Retail sales in August rose by 4.1 percent year on year. This is the sixth growth in a row, compared to four percent in July, August growth is slightly faster, but slower than in previous months, starting in March. The growth in August was mainly due to online stores, whose sales rose by 20.6 percent year on year, thus maintaining high growth. Sellers of building materials also did well. This follows from data published today by the Czech Statistical Office. Retail stores were not restricted by anti-pandemic measures this year or last August. Traders ‘sales in August fell short of analysts’ estimates.
“Consumers bought more non-food goods, while food sales decreased. Sales to online stores grew the most, by more than 20 percent, double-digit growth was also recorded in stores with household products, especially stores with building materials,” said Marie Boušková from the CZSO Revenues from the sale of non-food goods were 8.9 percent higher in August than a year ago, revenues from fuels were 1.9 percent higher, and revenues from food fell by 1.2 percent.
This year in August was one working day more than last year in August. Excluding adjustments, sales rose by 5.1 percent year on year. Sales of non-food goods increased by 10.7 percent and sales of fuels by 3.3 percent. On the contrary, they fell by 1.5 percent for food.
In addition to online stores, all types of specialized non-food stores also showed an increase. Sales of stores with computer and communication equipment increased by 14.6 percent, with household products by 10.2 percent, with pharmaceutical and medical goods by 7.8 percent, with cosmetic and toilet products by 4.9 percent, with clothing and footwear by 4.6 percent and with products for culture, sports and recreation by 1.8 percent. Food vendors were successful in specialized stores, whose sales increased by a percentage. On the other hand, 1.6 percent less was earned in non-specialized stores with a predominance of food.
Retail sales do not include sales and repairs of motor vehicles. In August, they fell by 3.6 percent year on year. Excluding calendar effects, they were lower by 0.2 percent, while sales of motor vehicles, including spare parts, decreased by 1.6 percent. On the other hand, sales of vehicle repairs rose by 5.4 percent.
Month-on-month, sales rose by 0.3 percent. Sales of food increased by one tenth of a percent compared to July, and that of non-food goods by 0.7 percent. On the other hand, sales of fuels to traders fell by 1.5 percent compared to July.
Traders ‘sales in August fell short of analysts’ estimates
Retail sales in August lagged behind analysts’ estimates, and will grow rather slowly in the period ahead. Nevertheless, household consumption should remain a support for the Czech economy this year. In the second holiday month, the decline in car sales was not surprising, economists do not expect improvements in the near future. The problem is subdued production, not a drop in demand. This follows from the statements of analysts that ČTK addressed today.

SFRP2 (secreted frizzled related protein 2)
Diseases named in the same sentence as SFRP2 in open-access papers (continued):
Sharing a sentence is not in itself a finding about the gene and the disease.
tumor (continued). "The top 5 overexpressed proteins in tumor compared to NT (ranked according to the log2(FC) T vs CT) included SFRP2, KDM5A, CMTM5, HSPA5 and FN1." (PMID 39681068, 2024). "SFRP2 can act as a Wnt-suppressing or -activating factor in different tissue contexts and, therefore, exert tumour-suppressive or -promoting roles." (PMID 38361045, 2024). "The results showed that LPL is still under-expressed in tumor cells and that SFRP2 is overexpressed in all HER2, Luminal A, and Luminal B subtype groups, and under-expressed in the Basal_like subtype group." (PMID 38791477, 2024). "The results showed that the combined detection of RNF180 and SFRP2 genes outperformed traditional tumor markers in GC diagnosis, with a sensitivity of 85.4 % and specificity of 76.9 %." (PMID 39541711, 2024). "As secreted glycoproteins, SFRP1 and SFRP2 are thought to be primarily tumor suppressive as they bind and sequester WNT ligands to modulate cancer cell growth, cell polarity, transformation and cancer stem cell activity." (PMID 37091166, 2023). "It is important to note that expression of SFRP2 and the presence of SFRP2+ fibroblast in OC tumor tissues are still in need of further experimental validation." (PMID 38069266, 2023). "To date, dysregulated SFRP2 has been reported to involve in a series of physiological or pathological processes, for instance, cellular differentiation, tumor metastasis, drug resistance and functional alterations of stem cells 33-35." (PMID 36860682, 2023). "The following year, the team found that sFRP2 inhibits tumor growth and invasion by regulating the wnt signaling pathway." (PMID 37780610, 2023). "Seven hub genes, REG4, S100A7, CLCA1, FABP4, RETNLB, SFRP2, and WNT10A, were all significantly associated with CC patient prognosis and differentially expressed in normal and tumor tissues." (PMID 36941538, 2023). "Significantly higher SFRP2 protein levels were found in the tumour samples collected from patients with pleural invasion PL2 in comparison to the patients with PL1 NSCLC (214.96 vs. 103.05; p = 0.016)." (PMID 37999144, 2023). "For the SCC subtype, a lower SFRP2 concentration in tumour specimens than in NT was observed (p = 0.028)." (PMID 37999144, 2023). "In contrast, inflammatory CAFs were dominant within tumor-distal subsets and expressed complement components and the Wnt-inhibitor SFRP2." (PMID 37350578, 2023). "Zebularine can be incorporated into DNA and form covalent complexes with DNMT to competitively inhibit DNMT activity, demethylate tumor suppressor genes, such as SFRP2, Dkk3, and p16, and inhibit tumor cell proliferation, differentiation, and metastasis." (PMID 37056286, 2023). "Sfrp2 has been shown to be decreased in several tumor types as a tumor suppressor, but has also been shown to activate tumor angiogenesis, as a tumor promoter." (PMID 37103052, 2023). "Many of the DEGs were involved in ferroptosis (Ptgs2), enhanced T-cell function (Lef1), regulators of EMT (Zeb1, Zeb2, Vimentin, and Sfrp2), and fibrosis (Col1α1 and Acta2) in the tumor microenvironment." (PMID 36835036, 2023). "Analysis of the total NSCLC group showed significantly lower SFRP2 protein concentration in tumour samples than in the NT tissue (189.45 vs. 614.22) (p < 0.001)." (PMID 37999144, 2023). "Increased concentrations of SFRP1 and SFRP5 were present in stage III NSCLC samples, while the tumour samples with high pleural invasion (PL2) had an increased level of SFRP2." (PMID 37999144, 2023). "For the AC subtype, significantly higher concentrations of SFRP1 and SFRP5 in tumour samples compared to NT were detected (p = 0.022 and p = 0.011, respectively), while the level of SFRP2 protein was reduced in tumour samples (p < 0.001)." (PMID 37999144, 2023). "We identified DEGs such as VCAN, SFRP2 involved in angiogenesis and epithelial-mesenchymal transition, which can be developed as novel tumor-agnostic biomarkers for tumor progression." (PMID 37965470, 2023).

According to the Czech Statistical Office, sales to traders in August, after adjusting for calendar effects, increased by 4.1 percent year-on-year. Excluding seasonal effects, they rose 5.1 percent from last year. According to Komerční banka economist Michal Brožka, this is not a completely bad figure, but significantly more was expected. “The median of analysts’ estimates was 7.5 percent, and we estimated a rate of 8.2 percent,” he said.
In the eighth month of this year, seasonally adjusted car sales fell by 3.6 percent year on year. According to Jakub Seidler, chief economist of the Czech Banking Association, there is a shortage of new cars in this sector as a result of production outages. “This is also evident in the new car registrations, which then fell by 16 percent in September,” he said. On the contrary, according to him, the dynamics of registrations of used cars, whose price is rising, is accelerating.
Internet retailers also performed well in August, with sales up 20.6 percent year on year. Compared to July, they were about 1.5 percent higher, according to Raiffeisenbank analyst David Vagenknecht. “Here, month-on-month growth should gradually weaken, however, we expect the share of Internet sales in total sales to be higher in the long run as a remnant of the change in consumer behavior during coronavirus,” he said.
In retail sales excluding cars, economist UniCredit Bank expects solid growth in the coming months, but at a slightly slower pace as households stop consuming deferred consumption to such an extent. “In view of the decline in consumer confidence in September and the accelerated growth of consumer prices, we expect rather slow growth in retail sales in the coming months.